Le Morte d'Arthur BOOK VI CHAPTER II

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How Sir Ector followed for to seek Sir Launcelot, and how
he was taken by Sir Turquine.

WHEN Sir Ector de Maris wist that Sir Launcelot was passed out of
the court to seek adventures, he was wroth with himself, and made
him ready to seek Sir Launcelot, and as he had ridden long in a
great forest he met with a man was like a forester.  Fair fellow,
said Sir Ector, knowest thou in this country any adventures that
be here nigh hand?  Sir, said the forester, this country know I
well, and hereby, within this mile, is a strong manor, and well
dyked, and by that manor, on the left hand, there is a fair ford
for horses to drink of, and over that ford there groweth a fair
tree, and thereon hang many fair shields that wielded sometime
good knights, and at the hole of the tree hangeth a basin of
copper and latten, and strike upon that basin with the butt of
thy spear thrice, and soon after thou shalt hear new tidings, and
else hast thou the fairest grace that many a year had ever knight
that passed through this forest.  Gramercy, said Sir Ector, and
departed and came to the tree, and saw many fair shields.  And
among them he saw his brother's shield, Sir Lionel, and many more
that he knew that were his fellows of the Round Table, the which
grieved his heart, and promised to revenge his brother.

Then anon Sir Ector beat on the basin as he were wood, and then
he gave his horse drink at the ford, and there came a knight
behind him and bade him come out of the water and make him ready;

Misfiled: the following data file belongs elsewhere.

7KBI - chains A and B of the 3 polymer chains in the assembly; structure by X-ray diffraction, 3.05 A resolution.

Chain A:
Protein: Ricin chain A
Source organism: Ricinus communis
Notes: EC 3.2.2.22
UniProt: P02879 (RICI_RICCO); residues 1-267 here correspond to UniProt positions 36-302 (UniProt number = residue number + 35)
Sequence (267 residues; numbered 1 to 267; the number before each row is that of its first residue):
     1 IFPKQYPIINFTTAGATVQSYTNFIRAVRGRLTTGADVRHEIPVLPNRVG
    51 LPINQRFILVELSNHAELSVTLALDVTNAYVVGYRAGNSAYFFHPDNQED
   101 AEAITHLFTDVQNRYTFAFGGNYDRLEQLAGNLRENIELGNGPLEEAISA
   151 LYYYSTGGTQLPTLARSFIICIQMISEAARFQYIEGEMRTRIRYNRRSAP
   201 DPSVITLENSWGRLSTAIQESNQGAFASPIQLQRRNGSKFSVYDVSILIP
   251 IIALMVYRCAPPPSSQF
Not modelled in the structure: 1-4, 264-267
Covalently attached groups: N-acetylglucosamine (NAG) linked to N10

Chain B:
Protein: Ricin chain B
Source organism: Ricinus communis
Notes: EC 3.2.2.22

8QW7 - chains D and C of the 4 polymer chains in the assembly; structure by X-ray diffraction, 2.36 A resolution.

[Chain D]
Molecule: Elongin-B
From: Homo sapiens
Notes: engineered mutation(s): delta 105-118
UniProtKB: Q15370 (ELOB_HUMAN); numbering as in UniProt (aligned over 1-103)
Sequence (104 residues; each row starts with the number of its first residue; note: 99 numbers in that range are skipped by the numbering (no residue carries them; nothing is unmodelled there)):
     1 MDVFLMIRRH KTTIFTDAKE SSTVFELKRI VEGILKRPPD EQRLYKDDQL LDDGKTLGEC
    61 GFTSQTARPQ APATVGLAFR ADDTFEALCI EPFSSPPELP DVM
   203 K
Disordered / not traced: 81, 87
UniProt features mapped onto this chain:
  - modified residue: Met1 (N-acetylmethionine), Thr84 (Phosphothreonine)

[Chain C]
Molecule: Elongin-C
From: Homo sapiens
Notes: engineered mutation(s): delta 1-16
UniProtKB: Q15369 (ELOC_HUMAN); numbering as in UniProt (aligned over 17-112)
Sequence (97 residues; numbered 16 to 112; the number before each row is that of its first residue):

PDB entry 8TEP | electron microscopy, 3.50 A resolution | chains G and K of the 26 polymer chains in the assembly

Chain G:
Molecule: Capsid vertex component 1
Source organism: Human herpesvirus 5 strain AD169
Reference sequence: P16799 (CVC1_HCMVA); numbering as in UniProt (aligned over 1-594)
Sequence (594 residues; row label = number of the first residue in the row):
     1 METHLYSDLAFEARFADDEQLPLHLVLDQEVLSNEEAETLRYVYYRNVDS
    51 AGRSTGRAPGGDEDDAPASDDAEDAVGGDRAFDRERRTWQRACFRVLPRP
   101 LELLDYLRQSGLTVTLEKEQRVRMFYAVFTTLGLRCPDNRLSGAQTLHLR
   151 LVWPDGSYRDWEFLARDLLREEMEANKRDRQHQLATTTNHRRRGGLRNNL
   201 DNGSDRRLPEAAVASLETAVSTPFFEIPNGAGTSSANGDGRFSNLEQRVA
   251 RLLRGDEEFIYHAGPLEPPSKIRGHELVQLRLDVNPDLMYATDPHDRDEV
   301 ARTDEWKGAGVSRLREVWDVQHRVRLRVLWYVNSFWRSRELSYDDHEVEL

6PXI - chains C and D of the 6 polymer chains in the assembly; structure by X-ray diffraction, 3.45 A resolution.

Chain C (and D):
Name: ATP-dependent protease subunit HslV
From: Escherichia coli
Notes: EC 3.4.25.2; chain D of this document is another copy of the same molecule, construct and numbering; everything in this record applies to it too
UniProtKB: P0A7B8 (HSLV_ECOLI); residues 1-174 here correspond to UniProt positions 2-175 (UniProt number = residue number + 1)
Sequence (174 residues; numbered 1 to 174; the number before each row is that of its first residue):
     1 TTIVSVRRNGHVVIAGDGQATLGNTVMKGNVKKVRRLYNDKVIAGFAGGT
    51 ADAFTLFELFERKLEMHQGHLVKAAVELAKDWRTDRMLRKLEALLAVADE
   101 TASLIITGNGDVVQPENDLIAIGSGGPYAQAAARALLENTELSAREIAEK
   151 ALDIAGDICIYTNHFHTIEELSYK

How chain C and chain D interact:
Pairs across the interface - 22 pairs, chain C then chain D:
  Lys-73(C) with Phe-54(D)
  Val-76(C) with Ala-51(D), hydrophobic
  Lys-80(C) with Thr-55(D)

and Sir Ector anon turned him shortly, and in feuter cast his
spear, and smote the other knight a great buffet that his horse
turned twice about.  This was well done, said the strong knight,
and knightly thou hast stricken me; and therewith he rushed his
horse on Sir Ector, and cleight him under his right arm, and bare
him clean out of the saddle, and rode with <178>him away into his
own hall, and threw him down in midst of the floor.  The name of
this knight was Sir Turquine.  Then he said unto Sir Ector, For
thou hast done this day more unto me than any knight did these
twelve years, now will I grant thee thy life, so thou wilt be
sworn to be my prisoner all thy life days.  Nay, said Sir Ector,
that will I never promise thee, but that I will do mine
advantage.  That me repenteth, said Sir Turquine.  And then he
gart to unarm him, and beat him with thorns all naked, and sithen
put him down in a deep dungeon, where he knew many of his
fellows.  But when Sir Ector saw Sir Lionel, then made he great
sorrow.  Alas, brother, said Sir Ector, where is my brother Sir
Launcelot?  Fair brother, I left him asleep when that I from him
yode, under an apple-tree, and what is become of him I cannot
tell you.  Alas, said the knights, but Sir Launcelot help us we
may never be delivered, for we know now no knight that is able to
match our master Turquine.